Dealing with directors’ loans
For accounting purposes, cash transactions between a director and a personal or family company are recorded through the director’s account. At the end of an accounting period, if the director owes the company money (i.e. the account is considered overdrawn), and the company is close (broadly, one that is controlled by five or fewer shareholders (participators)), there will be tax consequences to consider.
A tax charge will arise under the Corporation Tax Act 2009, s 455 where a director’s loan account is overdrawn at the end of the accounting period and remains overdrawn nine months and one day after the end of that accounting period. The tax charge is the liability of the company and is calculated as 32.5% of the amount of the loan. The rate of the charge is equivalent to the higher dividend rate.
Kim is the sole director of her personal company K Ltd. The company’s financial year end is 31 March.
On 31 March 2020, Kim’s loan account is overdrawn by £20,000 and it remains overdrawn by this amount on 1 January 2021 (the date on which corporation tax for the period is due). The company must pay a tax charge under s 455 of £6,500 (£20,000 @ 32.5%).
Can the charge be avoided?
Even if the loan account was overdrawn at the end of the accounting period, the section 455 charge can be avoided if the loan is cleared by the corporation tax due date of nine months and one day after the end of the period. This can be done in various ways:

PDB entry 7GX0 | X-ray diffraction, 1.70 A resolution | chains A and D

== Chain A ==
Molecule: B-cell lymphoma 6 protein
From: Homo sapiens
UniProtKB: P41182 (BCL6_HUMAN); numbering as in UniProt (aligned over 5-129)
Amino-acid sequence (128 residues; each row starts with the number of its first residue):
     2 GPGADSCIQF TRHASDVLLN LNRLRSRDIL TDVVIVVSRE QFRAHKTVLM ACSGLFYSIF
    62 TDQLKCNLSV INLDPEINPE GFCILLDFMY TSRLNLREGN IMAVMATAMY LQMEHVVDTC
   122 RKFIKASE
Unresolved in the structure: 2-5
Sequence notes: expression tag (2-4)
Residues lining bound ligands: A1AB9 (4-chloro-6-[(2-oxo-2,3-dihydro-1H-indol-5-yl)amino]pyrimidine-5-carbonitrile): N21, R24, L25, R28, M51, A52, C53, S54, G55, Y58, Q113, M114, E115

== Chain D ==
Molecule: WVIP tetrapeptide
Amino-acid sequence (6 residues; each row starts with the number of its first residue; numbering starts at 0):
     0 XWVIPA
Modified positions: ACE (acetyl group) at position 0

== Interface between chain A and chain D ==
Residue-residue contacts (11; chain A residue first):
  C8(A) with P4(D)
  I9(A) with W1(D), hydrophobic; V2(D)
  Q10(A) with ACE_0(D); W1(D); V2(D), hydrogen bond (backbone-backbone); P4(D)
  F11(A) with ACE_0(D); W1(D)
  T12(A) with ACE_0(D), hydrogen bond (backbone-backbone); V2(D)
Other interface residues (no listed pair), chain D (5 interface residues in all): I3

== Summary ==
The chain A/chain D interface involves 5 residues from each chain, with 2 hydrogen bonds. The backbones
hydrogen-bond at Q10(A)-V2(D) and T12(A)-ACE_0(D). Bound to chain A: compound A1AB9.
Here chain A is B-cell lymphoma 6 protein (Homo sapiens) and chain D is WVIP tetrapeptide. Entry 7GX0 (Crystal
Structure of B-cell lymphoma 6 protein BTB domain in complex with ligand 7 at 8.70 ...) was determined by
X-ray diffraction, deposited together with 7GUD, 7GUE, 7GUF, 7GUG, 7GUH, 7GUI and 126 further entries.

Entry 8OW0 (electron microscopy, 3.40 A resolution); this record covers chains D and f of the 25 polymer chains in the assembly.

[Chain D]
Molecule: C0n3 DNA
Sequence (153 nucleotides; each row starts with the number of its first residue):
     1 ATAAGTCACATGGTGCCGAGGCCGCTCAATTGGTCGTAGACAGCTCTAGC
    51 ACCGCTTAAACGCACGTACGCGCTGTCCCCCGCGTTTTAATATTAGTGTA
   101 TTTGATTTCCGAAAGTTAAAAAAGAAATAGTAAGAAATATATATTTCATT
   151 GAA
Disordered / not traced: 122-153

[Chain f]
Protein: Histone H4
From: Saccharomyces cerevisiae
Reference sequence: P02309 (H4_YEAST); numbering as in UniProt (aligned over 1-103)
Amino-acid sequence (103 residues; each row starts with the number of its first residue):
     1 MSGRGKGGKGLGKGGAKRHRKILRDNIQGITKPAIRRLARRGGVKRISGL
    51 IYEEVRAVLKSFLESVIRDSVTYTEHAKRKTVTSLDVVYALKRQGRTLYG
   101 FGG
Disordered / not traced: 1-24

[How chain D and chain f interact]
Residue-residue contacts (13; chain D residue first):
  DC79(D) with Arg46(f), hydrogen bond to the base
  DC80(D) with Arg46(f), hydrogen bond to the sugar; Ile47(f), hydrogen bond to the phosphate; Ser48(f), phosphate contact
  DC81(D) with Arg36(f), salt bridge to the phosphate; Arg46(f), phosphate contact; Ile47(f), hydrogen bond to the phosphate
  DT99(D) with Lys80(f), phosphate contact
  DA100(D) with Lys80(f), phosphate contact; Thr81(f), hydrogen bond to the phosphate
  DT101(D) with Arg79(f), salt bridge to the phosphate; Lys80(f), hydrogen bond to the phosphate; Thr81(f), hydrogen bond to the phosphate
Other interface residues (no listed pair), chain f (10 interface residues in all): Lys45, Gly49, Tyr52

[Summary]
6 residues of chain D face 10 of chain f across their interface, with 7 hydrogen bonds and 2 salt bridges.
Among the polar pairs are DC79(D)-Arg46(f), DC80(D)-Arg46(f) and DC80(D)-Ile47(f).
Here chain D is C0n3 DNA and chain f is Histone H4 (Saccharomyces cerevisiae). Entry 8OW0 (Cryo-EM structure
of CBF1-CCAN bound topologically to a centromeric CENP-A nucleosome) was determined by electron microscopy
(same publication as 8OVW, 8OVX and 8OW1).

- the director can pay funds into the company to clear the loan;
- the company can declare a dividend to clear the loan balance;
- the director’s salary can be credited to the account to clear the loan balance; or
- the company can pay a bonus to clear the loan balance.
It should be noted however, that with the exception of the director introducing funds into the company, the other options will trigger their own tax bills.
Two further points are also worth highlighting here:
- Clearing the loan may not always be beneficial and paying the s 455 charge may be preferable. For example, if the tax on a dividend or bonus credited to clear the loan is more than the section 455 charge.
- Once the loan is cleared, the s 455 tax is repayable. This happens nine months and one day after the end of the tax year in which the loan is cleared.
It should also be noted that anti-avoidance rules apply to prevent the director clearing a loan shortly before the section 455 trigger date, only to re-borrow the funds shortly thereafter.
In summary, the section 455 tax is essentially a holding tax payable by the company. The rules apply all shareholders, even if they are not directors. The charge is specifically designed to be equal to the higher rate tax on a dividend to deter shareholders from taking money from a company when it isn’t owed to them.
Partner Note: CTA 2009, s 54; CTA 2010, ss 455 and 458